First Ladies as Political Symbol: A Visual Literacy DBQ

First Lady Hillary Rodham Clinton Posing with Big Bird

My Social Studies Methods class at the University of Portland recently published a free multi-touch iBook – Exploring History: Vol II. It features ten engaging questions and historic documents that empower students to be the historian in the classroom. For more info on our project and free download of multi-touch iBook version click here.

To better publicize student work, I’m featuring each chapter in it’s own blog post. More in series here.

First Ladies as a Political Tool by Emily Strocher Download as PDF (5MB)

We do not elect our First Ladies … but we can and do criticize them just as if they were politicians.

Some of the Presidential wives made great First Ladies and some did not, but, overall, the nation has been most fortunate in the caliber and charm of the women who presided at the White House table, stood beside their husbands in innumerable receiving lines and served, each in her own way, in what must be the most trying unpaid fulltime job in the country. We do not elect our First Ladies nor can we turn them out of office but we can and do criticize them just as if they were politicians. (And indeed some of them are!)” ~ Sadler, Christine. “America’s First Ladies,”

As you proceed through this section of the book, answer the multiple choice questions about what category each photograph should be placed in.

  • Why did you choose to place the images in the categories that you did?
  • What is the importance of these themes? Why would photos that support these ideas be important to have?
  • How do you feel these photos illustrate how the First Lady and First Family can be used to spread an idea?
  • What do you notice about where the First Lady is standing in each of these photos? Do you think this photograph was staged or candid? If it was staged, why would the individuals in it be posed as they are?

Reflection by Emily Strocher

In addition to being practice in how to go about making a DBQ, this assignment has also been a solid lesson in how not to create a DBQ. I feel that as an actual practicing teacher, this will be easier as I will have a better idea of what I want and need the DBQ to do. I will have a topic in mind, and a message that I am trying to convey to the students, or messages that I want them to come up with on their own. There will be more structure in place. Creating a DBQ in the manner that we did for this class allowed me too much freedom, I feel. I needed a more concrete goal, as my DBQ turned into doing whatever I wanted to with it, not trying to meet specific requirements for student learning.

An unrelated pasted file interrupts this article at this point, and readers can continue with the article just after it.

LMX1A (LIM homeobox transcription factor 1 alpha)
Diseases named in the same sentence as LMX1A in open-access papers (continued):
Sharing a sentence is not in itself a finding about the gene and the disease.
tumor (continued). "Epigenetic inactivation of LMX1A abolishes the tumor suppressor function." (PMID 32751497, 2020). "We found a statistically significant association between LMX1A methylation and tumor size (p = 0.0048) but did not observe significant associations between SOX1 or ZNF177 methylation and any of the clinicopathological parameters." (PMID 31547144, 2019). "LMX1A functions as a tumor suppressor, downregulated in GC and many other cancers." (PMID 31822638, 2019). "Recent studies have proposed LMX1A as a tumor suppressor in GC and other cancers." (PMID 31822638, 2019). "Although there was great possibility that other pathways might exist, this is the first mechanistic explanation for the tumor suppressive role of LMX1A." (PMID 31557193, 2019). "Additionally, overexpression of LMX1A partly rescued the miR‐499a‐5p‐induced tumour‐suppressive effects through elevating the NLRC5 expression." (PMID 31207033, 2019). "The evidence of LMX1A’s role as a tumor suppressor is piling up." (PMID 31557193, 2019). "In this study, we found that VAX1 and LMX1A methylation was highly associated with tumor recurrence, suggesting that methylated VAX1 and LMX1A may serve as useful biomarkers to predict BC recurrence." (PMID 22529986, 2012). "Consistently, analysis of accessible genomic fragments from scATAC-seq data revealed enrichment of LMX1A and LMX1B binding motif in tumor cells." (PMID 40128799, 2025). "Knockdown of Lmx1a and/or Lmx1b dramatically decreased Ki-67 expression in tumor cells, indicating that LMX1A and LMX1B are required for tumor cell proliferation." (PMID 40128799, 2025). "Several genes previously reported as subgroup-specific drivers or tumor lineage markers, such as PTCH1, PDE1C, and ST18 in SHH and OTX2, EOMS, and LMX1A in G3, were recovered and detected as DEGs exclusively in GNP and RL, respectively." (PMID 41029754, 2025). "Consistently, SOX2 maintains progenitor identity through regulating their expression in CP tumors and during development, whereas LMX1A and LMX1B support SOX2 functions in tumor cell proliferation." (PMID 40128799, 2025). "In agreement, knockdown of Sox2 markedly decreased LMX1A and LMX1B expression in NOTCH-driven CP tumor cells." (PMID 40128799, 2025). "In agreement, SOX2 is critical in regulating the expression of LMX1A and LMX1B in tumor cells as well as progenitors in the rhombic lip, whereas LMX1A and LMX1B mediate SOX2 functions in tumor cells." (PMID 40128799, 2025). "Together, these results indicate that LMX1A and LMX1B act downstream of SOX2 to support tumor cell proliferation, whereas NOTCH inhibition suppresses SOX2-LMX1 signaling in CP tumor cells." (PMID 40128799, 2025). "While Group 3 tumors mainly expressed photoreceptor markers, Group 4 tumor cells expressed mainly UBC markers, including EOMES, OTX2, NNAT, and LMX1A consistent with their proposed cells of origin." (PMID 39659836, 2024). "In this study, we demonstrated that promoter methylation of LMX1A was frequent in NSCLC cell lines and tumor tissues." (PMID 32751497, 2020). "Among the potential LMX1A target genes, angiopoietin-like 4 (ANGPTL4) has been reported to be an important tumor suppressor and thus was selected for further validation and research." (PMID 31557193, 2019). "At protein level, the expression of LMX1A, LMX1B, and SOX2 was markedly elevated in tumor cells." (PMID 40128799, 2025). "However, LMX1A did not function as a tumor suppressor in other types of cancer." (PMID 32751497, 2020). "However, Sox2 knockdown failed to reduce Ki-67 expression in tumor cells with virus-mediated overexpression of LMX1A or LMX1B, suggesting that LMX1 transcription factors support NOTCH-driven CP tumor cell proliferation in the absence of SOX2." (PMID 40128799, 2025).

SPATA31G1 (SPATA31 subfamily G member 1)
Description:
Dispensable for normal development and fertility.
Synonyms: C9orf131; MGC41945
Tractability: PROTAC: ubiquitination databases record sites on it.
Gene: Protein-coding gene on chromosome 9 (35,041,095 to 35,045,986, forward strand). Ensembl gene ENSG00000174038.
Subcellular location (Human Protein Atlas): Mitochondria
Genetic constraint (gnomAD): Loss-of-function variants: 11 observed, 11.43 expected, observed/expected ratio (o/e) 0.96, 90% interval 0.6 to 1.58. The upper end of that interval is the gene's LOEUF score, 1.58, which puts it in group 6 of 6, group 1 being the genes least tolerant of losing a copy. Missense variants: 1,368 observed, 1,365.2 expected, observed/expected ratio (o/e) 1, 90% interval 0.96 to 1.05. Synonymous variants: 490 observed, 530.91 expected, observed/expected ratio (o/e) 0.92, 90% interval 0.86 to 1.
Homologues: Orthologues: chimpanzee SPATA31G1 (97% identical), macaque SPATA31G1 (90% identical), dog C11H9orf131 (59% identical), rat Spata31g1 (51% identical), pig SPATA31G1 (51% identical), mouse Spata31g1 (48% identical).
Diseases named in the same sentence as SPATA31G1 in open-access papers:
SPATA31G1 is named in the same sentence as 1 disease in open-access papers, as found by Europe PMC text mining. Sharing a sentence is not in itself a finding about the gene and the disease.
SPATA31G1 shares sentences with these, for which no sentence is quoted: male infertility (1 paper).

Going along with that, I decided early on that I wanted to create an image based DBQ. I found my resources, and shaped my DBQ around what I had discovered. If I were to do this again, I would reverse my work flow. The topic would come first, and then I would find documents that fit with it. There would be more diversity in the sorts of documents that I included, rather than just using images.

While I do like my DBQ, and feel that it would get students to think about something that wouldn’t normally cross their minds, I am less pleased with the process that I went through to create my DBQ. My problems aren’t so much with my content as with my process. If anything, I became too attached to my content, and struggled to make changes because of that. ~ Emily Strocher AboutMe

Image Credit: Photograph of First Lady Hillary Rodham Clinton Posing on the Big Bird Nest Set with Big Bird  to Celebrate the 25th Season of Sesame Street , 10/14/1993
U.S. National Archives’ Local Identifier: P08630-13

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